Richard Jacobson was born in Nipawin, Saskatchewan. As a young man he was always writing stories and sketching so it was a natural outcome that at 18 years of age he decided to pursue art as a serious career.
He moved to Calgary and enrolled in the Alberta College of art where he graduated from the Visual Communications program with honors. Armed with a new job as art director, illustrator and production head with Business Life magazine, he proceeded to move to Toronto when the magazine decided to relocate.
Jacobson has worked as an illustrator, painter, writer, and designer. As an illustrator he painted the trillium for the Ontario driver’s license, the leaf for the Air Canada as well as 19 children’s books.
Richard Jacobson has written and published 3 children’s books winning several awards including The Amelia Frances Howard Gibbon’s award gold medal and the Ruth Schwartz award.
As a painter he has painted portraits of David Thomson, Margaret Atwood , Robertson Davies, Sir Christopher Ondaatje, Bill Gates Senior and Sir Richard Francis Burton (permanent collection of the Royal Geographical Society in London England).
He has been featured in Smithsonian and Applied arts magazine as well as The Artist’s Magazine.
Jacobson continues to live in Toronto.
1978 – 1982 Alberta College of Art Calgary, Alberta – Graduated With Honours
Lecturing regularly on the instruction of art to children for adult educational institutes:
Toronto District School Board
Toronto Catholic District School Board
Calgary Board of Education
The Canadian Library Association and schools.
From 2003 to 2010 taught extended art program at Branksome Hall School For Girls.
After leaving the north forests and farmland of Saskatchewan, I headed to Calgary and the Alberta College or art. After 4 years of hard work I came out confused and somewhat lost. Now what?
I’ve been a bouncer (1 week), I’ve been a radio switcher (1 night) I worked at the cbc (1 month) I was a stunt man (2 action movies that I never saw but I’m not alone in that) I’ve built houses, packed groceries, cut grass, I’ve written childrens books(4) I’ve illustrated childrens books (19) I have worked as an illustrator, a writer, a designer and a painter.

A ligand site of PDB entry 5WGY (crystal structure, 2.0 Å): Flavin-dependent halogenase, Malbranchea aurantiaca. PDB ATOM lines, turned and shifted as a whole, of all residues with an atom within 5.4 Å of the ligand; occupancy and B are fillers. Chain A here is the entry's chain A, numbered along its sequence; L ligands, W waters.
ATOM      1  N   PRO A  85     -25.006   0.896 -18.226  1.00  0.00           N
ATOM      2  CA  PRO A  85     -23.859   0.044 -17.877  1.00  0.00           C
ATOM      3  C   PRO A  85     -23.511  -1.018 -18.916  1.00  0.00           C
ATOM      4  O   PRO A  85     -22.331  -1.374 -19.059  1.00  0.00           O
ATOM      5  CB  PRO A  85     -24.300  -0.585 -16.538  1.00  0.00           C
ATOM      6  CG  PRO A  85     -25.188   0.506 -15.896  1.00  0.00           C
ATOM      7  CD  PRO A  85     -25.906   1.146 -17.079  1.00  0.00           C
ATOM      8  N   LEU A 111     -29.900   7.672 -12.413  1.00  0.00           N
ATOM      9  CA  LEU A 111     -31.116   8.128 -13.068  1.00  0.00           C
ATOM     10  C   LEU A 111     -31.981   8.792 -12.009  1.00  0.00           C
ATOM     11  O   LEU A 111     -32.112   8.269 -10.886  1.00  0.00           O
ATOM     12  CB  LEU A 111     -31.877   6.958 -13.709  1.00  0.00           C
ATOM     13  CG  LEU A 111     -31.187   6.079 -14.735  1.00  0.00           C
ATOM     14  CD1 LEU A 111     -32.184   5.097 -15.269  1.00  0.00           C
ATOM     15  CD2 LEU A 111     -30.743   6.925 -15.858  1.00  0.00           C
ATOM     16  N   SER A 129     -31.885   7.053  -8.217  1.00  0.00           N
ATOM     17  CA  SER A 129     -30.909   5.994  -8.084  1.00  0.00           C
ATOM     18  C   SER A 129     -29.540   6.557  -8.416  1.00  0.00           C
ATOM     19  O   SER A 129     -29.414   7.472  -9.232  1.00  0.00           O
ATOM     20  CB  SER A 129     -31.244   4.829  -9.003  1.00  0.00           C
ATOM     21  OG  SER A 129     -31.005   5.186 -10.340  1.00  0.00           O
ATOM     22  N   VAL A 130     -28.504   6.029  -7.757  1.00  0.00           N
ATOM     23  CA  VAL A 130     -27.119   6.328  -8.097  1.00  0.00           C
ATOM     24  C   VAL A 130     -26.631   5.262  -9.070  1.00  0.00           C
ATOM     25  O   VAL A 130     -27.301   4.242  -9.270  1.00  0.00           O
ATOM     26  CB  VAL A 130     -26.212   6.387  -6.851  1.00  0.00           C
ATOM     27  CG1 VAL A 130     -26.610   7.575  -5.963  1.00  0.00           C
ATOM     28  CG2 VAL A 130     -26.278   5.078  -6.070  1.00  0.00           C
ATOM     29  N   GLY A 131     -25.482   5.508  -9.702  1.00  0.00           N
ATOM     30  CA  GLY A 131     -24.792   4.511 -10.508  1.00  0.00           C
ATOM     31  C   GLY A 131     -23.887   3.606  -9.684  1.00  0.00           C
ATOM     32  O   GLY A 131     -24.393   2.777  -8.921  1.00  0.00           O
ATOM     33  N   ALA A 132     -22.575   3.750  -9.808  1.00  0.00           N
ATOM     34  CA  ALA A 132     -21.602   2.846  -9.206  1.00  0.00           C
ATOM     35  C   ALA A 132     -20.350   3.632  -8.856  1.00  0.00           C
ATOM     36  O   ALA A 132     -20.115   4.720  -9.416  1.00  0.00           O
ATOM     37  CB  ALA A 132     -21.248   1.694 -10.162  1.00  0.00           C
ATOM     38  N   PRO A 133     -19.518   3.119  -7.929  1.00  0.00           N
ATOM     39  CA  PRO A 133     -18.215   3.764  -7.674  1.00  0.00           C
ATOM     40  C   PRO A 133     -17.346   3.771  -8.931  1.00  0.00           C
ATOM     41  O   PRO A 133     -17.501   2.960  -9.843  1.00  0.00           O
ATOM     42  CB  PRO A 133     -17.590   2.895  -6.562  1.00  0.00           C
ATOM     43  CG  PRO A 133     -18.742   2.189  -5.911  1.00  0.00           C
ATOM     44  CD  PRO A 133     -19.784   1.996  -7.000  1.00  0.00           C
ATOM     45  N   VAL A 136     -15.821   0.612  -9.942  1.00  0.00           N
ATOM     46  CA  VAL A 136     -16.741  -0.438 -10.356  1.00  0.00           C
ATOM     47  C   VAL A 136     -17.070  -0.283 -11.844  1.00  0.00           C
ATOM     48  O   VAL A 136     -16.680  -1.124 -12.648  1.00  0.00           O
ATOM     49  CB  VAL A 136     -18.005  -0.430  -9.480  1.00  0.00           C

I’ve painted everything from diapers to strawberries, toilet paper to whiskey. I have lived a blessed life with friends and lovers always there for me. I’ve never been hungry or without a roof. I was given a passion to create that has never left me, never wavered. I have never been bored. My biggest frustration is that there just isn’t enough time in a day to do all I want to do.
My practice continues to evolve. I explore the image as a form of communication. I work in a variety of mediums watercolour, graphite, and acrylics but primarily in oil.
Oil paint is so alive as a medium. It allows complete control as needed in my current series of works focused on narrative based hyperrealistic still life paintings.
Hyperrealism is an offshoot of ‘realism’ akin to ‘photorealism’ however while I use photographs as reference I remove as much evidence of them as I can. Where a photorealist would use the out of focus detail I would not. Our eyes refocus so quickly we are unaware of blurred backgrounds, unaware of depth of field. Hyperrealism attempts to mimic the way we actually see.
I use hyper realistic painting techniques to the arrest of the viewer to give them time to start a conversation with the work.
The painting is successful when it’s meshes with a persons life if the buyer of the painting can tell a story about the paint as relates to him then it will live on. Sometimes the narrative that I envision him the paint is completely lost and a more personal narrative comes forward. I look at the title of the painting is the first line of a good book with in its word must be the first footsteps in to a new world. Stronger the painting more you can identify with its deep threads and the more personal story about the painting become.
My paintings don’t hang on the wall vibrating with energy and Visual violence
My paintings whisper here’s a story to read
My work is time dependent. The more time I give it the better it is. That in itself is not a revelation, however if you consider how short our time is here, it becomes paramount. How is it possible to justify such madness in the face of a practical finality? For me, painting is my personal revolution, the ultimate ‘I was here’ scratched on a bathroom stall.
Solo show at Abbozzo Gallery, Toronto | April 10 to 28, 2018